A Texas bill would allow all vehicles to travel at the same speed – night and day. State law now authorizes drivers to travel 70 mph during the day along most rural highways. The speed limit drops to 65 mph at night.
Sections of Interstate 10 and Interstate 20 in west Texas are posted at 80 mph during the day for motorists while trucks are limited to 70 mph. Speeds for all vehicles are lowered to 65 mph at night.
The bill, which is halfway through the Legislature, would increase the speed limit on most rural highways to 75 mph day and night – as long as state studies deem it safe. In addition, any speed differential between cars and trucks would be eliminated.
The 80 mph speed limit in west Texas would also apply to all vehicles 24 hours a day.
Rep. Gary Elkins, R-Houston, said it is time to make a change because the slower speeds are outdated. He pointed out that Texas is the lone state in the country with slower nighttime speed limits.
“This is a leftover from the past. Every other state has abolished slower nighttime speed limits. It’s obviously not a safety concern,” Elkins said.
Another benefit to the change noted by Elkins is that the 75 mph limit would help truckers move goods in a more efficient manner across the state. In the interest of safety, Elkins also said it is important for trucks to be included in the speed increase.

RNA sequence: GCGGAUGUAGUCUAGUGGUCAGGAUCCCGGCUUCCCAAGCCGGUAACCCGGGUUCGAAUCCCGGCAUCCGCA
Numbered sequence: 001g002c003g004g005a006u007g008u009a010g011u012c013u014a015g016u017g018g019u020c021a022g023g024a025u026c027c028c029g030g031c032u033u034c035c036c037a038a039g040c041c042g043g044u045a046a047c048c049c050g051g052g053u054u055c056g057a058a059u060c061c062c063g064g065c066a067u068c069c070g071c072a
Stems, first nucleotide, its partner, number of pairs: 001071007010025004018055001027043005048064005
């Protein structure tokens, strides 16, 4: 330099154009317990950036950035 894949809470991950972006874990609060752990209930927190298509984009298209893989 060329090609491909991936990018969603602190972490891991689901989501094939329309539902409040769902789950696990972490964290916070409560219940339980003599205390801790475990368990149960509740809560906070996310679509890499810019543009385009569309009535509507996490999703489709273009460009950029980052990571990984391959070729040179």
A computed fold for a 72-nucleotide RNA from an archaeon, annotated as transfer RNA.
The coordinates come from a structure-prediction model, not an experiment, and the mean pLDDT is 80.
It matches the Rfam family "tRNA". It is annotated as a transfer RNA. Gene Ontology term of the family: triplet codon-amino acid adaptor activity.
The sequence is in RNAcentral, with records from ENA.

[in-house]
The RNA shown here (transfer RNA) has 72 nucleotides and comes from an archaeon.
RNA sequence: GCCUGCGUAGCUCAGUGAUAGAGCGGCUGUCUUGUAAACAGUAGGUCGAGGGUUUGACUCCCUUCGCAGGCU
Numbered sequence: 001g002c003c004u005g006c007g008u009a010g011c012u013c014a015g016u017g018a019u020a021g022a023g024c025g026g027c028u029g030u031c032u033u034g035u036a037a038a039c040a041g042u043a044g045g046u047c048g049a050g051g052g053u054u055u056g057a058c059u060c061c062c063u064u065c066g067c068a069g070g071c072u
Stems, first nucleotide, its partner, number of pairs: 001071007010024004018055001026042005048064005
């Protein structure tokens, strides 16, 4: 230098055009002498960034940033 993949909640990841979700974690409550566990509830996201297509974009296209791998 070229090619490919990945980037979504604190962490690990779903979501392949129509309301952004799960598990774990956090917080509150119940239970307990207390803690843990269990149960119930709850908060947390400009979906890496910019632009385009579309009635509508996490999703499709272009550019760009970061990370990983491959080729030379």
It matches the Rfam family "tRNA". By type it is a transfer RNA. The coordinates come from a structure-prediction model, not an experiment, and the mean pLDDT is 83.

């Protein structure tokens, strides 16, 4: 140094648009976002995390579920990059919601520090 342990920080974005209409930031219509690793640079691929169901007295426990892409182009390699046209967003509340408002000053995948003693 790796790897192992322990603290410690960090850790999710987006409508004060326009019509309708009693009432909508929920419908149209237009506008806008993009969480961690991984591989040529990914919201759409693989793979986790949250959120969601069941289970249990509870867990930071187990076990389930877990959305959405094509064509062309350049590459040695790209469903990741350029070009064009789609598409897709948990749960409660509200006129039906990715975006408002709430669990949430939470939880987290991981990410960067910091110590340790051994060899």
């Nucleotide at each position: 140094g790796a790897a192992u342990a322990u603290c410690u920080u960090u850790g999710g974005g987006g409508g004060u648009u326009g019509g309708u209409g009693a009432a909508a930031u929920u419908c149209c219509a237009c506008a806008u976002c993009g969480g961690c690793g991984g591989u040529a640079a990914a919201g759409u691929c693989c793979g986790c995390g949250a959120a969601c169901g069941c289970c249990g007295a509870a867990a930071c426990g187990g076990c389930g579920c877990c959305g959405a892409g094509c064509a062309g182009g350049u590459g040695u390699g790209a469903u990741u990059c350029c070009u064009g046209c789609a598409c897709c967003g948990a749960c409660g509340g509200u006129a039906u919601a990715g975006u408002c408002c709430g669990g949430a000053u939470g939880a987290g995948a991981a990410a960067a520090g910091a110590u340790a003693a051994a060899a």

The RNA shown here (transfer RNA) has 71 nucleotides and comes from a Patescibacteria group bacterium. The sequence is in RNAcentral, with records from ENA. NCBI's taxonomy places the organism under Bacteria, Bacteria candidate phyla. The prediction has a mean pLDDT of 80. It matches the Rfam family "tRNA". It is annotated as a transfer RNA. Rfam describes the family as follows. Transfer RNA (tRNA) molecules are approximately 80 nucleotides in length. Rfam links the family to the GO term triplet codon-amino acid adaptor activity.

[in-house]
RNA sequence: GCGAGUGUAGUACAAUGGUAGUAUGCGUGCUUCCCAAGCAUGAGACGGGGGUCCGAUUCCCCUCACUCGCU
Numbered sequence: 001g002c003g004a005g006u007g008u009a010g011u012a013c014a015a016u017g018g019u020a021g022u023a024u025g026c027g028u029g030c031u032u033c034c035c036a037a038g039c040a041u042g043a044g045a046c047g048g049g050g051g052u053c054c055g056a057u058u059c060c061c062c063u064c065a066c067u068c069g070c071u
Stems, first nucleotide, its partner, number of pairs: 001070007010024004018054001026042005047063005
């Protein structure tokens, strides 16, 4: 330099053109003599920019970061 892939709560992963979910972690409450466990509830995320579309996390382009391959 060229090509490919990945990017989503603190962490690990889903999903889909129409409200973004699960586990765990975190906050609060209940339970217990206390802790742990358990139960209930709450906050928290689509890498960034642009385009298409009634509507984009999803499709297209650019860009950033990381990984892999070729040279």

“Everybody should be able to drive the same speed. When you have trucks driving a different speed, it creates a hazard,” he said.
Maine lawmakers are moving forward with a bill to increase the speed limit from 65 mph to 75 mph along the northernmost stretch of Interstate 95.
If approved, the state DOT would be authorized to increase speeds along 91 miles of the highway that links Old Town and Houlton.
Rep. Alexander Willette, R-Mapleton, said MaineDOT supports the bill because vehicles traveling along the affected stretch of I-95 are already averaging around 75 mph. The governor’s office has also spoken in favor of the bill.
Willette said the change would facilitate the flow of goods moving north and south in the state.
“It helps people get from point A to point B a little bit faster,” he said.
In California, a bill would boost truck speed limits to as much as 65 mph on a stretch of Interstate 5 in northern California. Currently, smaller vehicles are allowed to drive as fast as 70 mph while trucks are limited to 55 mph along the 120-mile section stretching from the Sacramento area to near Redding.
Sen. Doug LaMalfa, R-Butte, said the change would more closely reflect the rate of speed that traffic is traveling in the area.
“We receive many reports of frustration with the differentiation being 10 to 15 mph between cars and trucks,” LaMalfa told lawmakers during recent discussion on the bill. “We are looking for a more consistent flow of traffic with cars and trucks.”
Spencer said it is encouraging to see the sentiments of lawmakers like LaMalfa winning more favor in statehouses that have long opposed speed uniformity. LL